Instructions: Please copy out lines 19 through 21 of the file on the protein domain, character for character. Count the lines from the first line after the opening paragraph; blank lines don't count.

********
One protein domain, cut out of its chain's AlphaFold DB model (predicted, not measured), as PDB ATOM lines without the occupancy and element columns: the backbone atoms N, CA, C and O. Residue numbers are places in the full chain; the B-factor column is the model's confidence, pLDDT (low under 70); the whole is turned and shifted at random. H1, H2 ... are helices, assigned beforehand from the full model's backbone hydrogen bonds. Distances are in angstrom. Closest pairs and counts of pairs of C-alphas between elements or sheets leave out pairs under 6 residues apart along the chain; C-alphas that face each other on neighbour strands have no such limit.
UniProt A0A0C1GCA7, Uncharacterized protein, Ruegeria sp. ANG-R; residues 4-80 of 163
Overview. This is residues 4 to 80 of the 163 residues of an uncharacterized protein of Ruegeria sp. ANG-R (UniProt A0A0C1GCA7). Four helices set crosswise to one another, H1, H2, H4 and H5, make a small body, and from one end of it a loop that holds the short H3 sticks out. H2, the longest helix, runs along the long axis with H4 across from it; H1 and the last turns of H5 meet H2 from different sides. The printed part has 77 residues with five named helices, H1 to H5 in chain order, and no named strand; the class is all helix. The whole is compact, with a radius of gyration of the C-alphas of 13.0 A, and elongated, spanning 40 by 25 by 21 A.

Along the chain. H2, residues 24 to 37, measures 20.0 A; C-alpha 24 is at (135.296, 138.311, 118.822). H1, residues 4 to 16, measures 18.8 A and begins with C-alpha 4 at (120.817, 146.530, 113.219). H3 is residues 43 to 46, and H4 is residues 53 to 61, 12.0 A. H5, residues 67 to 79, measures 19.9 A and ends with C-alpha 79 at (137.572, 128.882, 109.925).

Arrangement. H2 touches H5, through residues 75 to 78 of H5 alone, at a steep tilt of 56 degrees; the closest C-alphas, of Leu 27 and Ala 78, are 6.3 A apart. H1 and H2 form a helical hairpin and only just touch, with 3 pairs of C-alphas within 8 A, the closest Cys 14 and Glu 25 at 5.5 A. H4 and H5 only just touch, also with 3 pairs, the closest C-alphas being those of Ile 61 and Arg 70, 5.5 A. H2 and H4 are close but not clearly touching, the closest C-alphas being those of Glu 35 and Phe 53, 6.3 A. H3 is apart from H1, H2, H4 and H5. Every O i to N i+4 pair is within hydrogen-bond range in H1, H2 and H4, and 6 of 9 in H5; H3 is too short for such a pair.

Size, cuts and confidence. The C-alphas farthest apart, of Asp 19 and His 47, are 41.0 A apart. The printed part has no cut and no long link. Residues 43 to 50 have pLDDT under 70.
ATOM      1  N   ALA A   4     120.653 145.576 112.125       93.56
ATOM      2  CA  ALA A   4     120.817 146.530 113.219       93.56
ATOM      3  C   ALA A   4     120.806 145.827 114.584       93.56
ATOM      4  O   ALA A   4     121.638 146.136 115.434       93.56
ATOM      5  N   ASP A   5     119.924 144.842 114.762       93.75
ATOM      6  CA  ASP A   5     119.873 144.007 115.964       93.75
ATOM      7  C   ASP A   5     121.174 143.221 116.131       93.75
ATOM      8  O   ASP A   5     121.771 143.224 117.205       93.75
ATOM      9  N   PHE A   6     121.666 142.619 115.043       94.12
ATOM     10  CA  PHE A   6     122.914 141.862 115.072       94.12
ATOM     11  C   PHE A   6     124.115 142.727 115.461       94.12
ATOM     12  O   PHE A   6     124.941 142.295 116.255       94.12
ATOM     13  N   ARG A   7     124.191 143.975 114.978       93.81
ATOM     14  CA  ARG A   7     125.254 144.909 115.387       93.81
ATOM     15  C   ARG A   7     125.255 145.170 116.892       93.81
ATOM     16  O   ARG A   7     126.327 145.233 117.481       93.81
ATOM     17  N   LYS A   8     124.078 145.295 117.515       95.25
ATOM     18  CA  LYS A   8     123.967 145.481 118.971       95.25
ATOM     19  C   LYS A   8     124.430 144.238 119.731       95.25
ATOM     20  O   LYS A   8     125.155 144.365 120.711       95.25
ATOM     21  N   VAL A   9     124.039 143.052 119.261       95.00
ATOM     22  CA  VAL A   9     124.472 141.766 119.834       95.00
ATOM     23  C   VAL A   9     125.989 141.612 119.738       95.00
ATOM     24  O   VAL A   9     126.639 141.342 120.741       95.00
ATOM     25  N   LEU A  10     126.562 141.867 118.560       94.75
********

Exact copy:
ATOM     14  CA  ARG A   7     125.254 144.909 115.387       93.81
ATOM     15  C   ARG A   7     125.255 145.170 116.892       93.81
ATOM     16  O   ARG A   7     126.327 145.233 117.481       93.81